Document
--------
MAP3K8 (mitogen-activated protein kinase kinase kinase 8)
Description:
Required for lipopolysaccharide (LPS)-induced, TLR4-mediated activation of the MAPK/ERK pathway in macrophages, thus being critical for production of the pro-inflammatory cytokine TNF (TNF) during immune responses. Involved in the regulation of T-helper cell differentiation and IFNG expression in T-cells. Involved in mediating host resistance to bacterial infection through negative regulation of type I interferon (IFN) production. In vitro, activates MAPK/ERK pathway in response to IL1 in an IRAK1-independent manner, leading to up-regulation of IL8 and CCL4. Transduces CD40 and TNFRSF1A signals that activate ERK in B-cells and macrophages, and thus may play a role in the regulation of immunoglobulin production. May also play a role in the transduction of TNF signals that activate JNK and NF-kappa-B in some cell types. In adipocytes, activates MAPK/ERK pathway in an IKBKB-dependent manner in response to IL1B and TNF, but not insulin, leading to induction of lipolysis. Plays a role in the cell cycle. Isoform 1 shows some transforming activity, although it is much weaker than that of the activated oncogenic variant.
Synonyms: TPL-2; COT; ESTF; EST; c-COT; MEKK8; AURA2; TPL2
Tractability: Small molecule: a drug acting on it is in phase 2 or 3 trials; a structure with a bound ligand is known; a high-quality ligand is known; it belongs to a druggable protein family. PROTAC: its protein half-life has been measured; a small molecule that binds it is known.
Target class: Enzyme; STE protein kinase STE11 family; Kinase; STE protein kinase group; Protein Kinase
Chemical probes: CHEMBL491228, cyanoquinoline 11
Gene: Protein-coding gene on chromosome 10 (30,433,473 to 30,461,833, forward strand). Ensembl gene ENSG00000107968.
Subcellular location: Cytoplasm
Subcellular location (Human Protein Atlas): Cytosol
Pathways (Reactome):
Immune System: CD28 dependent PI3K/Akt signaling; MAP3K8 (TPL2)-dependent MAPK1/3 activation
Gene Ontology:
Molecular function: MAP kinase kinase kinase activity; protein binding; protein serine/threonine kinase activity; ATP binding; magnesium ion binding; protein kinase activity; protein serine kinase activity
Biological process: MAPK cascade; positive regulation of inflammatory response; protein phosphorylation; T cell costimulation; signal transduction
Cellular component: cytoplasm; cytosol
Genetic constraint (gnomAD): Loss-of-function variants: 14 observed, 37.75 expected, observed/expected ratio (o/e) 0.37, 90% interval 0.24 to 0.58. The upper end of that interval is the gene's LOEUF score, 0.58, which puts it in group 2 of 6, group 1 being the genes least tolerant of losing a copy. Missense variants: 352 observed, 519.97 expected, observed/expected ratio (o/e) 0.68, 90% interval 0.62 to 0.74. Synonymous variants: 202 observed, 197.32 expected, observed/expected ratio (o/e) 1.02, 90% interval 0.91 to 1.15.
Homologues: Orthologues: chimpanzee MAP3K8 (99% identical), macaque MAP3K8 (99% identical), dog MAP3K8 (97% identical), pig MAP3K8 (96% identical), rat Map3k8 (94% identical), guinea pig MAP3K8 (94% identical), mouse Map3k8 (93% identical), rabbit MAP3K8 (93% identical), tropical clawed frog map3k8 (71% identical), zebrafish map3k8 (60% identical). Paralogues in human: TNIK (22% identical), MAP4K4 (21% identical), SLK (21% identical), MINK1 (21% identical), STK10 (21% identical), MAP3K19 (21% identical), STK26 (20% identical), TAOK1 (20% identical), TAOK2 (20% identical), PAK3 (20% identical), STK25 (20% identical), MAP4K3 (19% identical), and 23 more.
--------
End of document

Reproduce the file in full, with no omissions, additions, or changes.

MAP3K8 (mitogen-activated protein kinase kinase kinase 8)
Description:
Required for lipopolysaccharide (LPS)-induced, TLR4-mediated activation of the MAPK/ERK pathway in macrophages, thus being critical for production of the pro-inflammatory cytokine TNF (TNF) during immune responses. Involved in the regulation of T-helper cell differentiation and IFNG expression in T-cells. Involved in mediating host resistance to bacterial infection through negative regulation of type I interferon (IFN) production. In vitro, activates MAPK/ERK pathway in response to IL1 in an IRAK1-independent manner, leading to up-regulation of IL8 and CCL4. Transduces CD40 and TNFRSF1A signals that activate ERK in B-cells and macrophages, and thus may play a role in the regulation of immunoglobulin production. May also play a role in the transduction of TNF signals that activate JNK and NF-kappa-B in some cell types. In adipocytes, activates MAPK/ERK pathway in an IKBKB-dependent manner in response to IL1B and TNF, but not insulin, leading to induction of lipolysis. Plays a role in the cell cycle. Isoform 1 shows some transforming activity, although it is much weaker than that of the activated oncogenic variant.
Synonyms: TPL-2; COT; ESTF; EST; c-COT; MEKK8; AURA2; TPL2
Tractability: Small molecule: a drug acting on it is in phase 2 or 3 trials; a structure with a bound ligand is known; a high-quality ligand is known; it belongs to a druggable protein family. PROTAC: its protein half-life has been measured; a small molecule that binds it is known.
Target class: Enzyme; STE protein kinase STE11 family; Kinase; STE protein kinase group; Protein Kinase
Chemical probes: CHEMBL491228, cyanoquinoline 11
Gene: Protein-coding gene on chromosome 10 (30,433,473 to 30,461,833, forward strand). Ensembl gene ENSG00000107968.
Subcellular location: Cytoplasm
Subcellular location (Human Protein Atlas): Cytosol
Pathways (Reactome):
Immune System: CD28 dependent PI3K/Akt signaling; MAP3K8 (TPL2)-dependent MAPK1/3 activation
Gene Ontology:
Molecular function: MAP kinase kinase kinase activity; protein binding; protein serine/threonine kinase activity; ATP binding; magnesium ion binding; protein kinase activity; protein serine kinase activity
Biological process: MAPK cascade; positive regulation of inflammatory response; protein phosphorylation; T cell costimulation; signal transduction
Cellular component: cytoplasm; cytosol
Genetic constraint (gnomAD): Loss-of-function variants: 14 observed, 37.75 expected, observed/expected ratio (o/e) 0.37, 90% interval 0.24 to 0.58. The upper end of that interval is the gene's LOEUF score, 0.58, which puts it in group 2 of 6, group 1 being the genes least tolerant of losing a copy. Missense variants: 352 observed, 519.97 expected, observed/expected ratio (o/e) 0.68, 90% interval 0.62 to 0.74. Synonymous variants: 202 observed, 197.32 expected, observed/expected ratio (o/e) 1.02, 90% interval 0.91 to 1.15.
Homologues: Orthologues: chimpanzee MAP3K8 (99% identical), macaque MAP3K8 (99% identical), dog MAP3K8 (97% identical), pig MAP3K8 (96% identical), rat Map3k8 (94% identical), guinea pig MAP3K8 (94% identical), mouse Map3k8 (93% identical), rabbit MAP3K8 (93% identical), tropical clawed frog map3k8 (71% identical), zebrafish map3k8 (60% identical). Paralogues in human: TNIK (22% identical), MAP4K4 (21% identical), SLK (21% identical), MINK1 (21% identical), STK10 (21% identical), MAP3K19 (21% identical), STK26 (20% identical), TAOK1 (20% identical), TAOK2 (20% identical), PAK3 (20% identical), STK25 (20% identical), MAP4K3 (19% identical), and 23 more.